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How do we keep everyone moving now and in a city of 520,000?

The population of Ipswich recently ticked over 220,000 and it’s only going up from there, with an additional 300,000 people forecast to call the region home by 2041.

To maintain the city’s liveability, delivery of an effective and sustainable transport network will be key.

The question of how to keep people moving now and into the future is among those being considered as council begins a two-year process to deliver a new planning scheme.

The draft planning scheme vision statement detailed in the Statement of Proposals aspires to an Ipswich where the following happens in relation to transport:

  • Ipswich has grown and developed around a series of vibrant public transport activated centres and master planned communities.
  • The city’s transport network is affordable, safe and reliable with public transport, strategic roads, bikeways and footpaths connecting compact mixed use neighbourhoods with centres, areas of economic activity and supporting services and facilities.
  • People use the convenient public transport system to access work or education, walk or cycle for local trips and urban development has maximised the opportunities to use public and active transport.
  • Mixed use and higher density centres have developed around key rail and bus stations, particularly in the Ipswich City centre, Springfield Town Centre, Ripley Town Centre and at Goodna, Booval and Rosewood.

Central to achieving this vision is providing opportunities for people to travel by convenient and affordable means of transport other than the private car.

Transport networks and facilities are funded and constructed by all levels of government as well as the private sector.

Council took this into account in preparing the draft Statement of Proposals, drawing on a range of transport planning information.

This included the State Government’s South East Queensland Regional Plan (Shaping SEQ) which identifies the Ipswich to Springfield Public Transport Corridor as priority region-shaping infrastructure.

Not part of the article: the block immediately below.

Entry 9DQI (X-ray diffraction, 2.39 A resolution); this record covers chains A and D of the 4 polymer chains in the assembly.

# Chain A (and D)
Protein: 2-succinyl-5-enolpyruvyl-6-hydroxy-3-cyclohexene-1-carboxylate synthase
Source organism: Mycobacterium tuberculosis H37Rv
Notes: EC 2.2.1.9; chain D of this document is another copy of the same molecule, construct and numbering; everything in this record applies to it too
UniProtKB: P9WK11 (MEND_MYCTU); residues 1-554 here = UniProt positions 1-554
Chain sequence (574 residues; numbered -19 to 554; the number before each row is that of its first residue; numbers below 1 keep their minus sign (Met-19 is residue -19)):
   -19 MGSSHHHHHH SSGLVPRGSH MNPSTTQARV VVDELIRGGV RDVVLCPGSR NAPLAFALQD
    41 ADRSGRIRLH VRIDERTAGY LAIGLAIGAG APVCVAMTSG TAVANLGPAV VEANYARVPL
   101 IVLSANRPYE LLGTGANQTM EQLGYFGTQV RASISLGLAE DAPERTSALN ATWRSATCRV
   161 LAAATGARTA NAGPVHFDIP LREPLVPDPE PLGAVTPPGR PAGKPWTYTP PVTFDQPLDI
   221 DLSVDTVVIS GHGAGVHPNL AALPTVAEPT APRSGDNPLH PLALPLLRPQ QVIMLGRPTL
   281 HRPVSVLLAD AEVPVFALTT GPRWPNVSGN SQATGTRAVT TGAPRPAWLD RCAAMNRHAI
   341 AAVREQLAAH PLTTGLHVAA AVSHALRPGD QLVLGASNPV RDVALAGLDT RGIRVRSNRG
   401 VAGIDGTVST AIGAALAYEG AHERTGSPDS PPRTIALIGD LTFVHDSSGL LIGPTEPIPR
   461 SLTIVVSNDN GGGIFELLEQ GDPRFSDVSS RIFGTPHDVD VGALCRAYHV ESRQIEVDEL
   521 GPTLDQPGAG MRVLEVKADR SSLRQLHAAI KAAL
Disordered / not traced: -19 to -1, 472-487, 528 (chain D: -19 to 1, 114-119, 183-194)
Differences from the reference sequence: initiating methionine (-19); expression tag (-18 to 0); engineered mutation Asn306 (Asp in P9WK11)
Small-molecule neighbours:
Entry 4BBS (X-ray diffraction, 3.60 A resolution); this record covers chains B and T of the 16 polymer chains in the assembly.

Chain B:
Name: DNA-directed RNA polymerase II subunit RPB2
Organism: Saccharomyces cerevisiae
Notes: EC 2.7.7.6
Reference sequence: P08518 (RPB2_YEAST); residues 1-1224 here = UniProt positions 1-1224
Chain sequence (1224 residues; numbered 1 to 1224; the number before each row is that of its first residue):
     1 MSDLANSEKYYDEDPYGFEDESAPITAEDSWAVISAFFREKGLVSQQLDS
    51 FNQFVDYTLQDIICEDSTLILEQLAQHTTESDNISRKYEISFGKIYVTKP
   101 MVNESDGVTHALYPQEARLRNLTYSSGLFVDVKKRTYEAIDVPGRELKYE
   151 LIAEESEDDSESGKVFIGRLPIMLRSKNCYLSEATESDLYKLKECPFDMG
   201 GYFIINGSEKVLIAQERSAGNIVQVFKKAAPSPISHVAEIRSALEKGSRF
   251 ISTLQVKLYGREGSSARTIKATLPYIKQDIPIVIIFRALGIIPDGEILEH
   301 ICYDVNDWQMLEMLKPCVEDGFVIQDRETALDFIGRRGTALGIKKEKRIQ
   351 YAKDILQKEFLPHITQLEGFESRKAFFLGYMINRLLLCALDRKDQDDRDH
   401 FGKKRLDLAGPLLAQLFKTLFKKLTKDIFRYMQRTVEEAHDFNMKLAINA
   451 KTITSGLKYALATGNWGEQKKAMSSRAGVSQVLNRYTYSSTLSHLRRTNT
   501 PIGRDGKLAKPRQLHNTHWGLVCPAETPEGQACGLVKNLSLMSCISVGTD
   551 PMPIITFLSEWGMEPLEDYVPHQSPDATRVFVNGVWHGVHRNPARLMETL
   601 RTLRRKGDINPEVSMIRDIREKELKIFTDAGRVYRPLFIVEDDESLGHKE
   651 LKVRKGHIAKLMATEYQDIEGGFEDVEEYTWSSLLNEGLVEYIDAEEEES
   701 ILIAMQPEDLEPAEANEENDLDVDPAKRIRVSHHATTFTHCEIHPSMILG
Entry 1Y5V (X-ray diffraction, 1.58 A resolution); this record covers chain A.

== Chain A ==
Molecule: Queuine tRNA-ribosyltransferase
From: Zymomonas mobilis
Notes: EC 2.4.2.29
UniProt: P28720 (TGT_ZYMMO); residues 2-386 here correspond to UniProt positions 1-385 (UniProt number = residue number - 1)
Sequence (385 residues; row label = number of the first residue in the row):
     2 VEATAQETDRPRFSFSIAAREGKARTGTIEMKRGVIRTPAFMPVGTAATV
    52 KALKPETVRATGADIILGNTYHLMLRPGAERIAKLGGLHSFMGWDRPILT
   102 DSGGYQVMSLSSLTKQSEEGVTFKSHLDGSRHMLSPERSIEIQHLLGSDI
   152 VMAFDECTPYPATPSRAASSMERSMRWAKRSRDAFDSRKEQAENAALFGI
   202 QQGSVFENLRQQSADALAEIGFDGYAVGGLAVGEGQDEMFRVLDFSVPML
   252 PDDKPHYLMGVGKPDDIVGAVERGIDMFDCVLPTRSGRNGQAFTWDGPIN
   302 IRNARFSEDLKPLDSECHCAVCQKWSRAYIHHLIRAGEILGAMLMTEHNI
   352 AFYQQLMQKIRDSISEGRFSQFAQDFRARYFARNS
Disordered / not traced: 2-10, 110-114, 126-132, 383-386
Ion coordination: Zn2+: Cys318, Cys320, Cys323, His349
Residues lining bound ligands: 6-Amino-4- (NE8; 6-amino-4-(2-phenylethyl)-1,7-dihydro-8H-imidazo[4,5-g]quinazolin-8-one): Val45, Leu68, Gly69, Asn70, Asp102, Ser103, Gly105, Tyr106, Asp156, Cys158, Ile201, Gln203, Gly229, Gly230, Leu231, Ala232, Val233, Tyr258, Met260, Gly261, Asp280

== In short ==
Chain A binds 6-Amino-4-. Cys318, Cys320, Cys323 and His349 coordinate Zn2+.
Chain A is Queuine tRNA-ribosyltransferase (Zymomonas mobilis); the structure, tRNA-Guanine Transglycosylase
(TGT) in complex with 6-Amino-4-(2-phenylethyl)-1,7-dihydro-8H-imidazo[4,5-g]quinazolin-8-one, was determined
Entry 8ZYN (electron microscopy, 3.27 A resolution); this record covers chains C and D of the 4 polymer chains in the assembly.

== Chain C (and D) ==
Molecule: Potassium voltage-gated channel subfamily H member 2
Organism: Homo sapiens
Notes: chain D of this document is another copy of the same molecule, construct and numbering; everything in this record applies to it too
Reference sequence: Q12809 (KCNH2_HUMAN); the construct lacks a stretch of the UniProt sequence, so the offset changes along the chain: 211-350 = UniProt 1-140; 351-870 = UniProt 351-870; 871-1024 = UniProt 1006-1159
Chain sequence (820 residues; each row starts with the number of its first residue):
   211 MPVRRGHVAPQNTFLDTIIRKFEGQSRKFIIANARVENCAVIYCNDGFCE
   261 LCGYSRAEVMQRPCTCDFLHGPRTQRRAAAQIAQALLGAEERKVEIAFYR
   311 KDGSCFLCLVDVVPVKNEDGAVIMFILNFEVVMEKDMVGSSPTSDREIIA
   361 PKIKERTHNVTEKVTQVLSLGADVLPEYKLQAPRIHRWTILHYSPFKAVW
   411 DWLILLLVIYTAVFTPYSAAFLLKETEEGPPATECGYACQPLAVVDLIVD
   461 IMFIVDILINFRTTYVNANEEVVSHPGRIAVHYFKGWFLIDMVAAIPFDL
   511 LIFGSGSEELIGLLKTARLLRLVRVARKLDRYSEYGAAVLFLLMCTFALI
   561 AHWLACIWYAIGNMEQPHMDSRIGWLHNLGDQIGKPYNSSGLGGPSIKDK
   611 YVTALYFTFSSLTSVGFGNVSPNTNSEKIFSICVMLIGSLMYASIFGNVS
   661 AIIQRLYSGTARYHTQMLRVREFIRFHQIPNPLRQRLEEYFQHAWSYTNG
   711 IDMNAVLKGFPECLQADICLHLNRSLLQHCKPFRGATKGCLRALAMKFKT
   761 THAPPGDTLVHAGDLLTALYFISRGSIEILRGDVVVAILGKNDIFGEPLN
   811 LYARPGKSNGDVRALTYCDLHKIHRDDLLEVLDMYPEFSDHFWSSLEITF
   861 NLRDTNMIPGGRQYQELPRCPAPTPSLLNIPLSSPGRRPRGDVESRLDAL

Council’s City of Ipswich Transport Plan – iGO – which sets out a roadmap to develop Ipswich as a ‘20 minute city’ supported by ‘10 minute neighbourhoods’ was also incorporated.

A 20 minute city is one where access to high level goods, services and facilities as well as employment are within 20 minutes travel time of where people live.

For basic, everyday goods and services, recreation and social interaction opportunities, the ideal is that these are a 10 minute walk, cycle or public transport trip from people’s homes.

What this looks like in a practical sense is land use designations for higher density development closer to key transport routes and nodes, such as train stations.

The key strategic components of the transport network in the Ipswich Local Government area are shown on the following map:

Having trouble viewing the map? Download it here.

It is not all about travel by car, bus or train. Active transport – walking and cycling – is also an integral part of the vision for the city’s transport network.

A framework has been proposed that encourages roads and streets to be designed and constructed in a way that promotes active transport.

It gives consideration to dedicated cycle lanes, sufficient width of footpaths, the use of signalisation and other design measures to give public and active transport priority at intersections where appropriate, and the provision of shade.

If a city’s transport network is inviting and functional for pedestrians and cyclists, active transport is more likely to be adopted, relieving some of the pressure on other forms of transport.

Having trouble viewing the map? Download it here.

Consultation on the Statement of Proposals incorporating the draft Strategic Framework closes June 28.

The full document can be viewed here. Submissions can be made via email at

Once the feedback has been received, it will be collated and considered by council as the full draft planning scheme is prepared.

The full draft scheme is expected to be open for community comment next year.

What ShapingSEQ says about the Ipswich to Springfield Transport Corridor

This information is taken from the draft Statement of Proposals available here.

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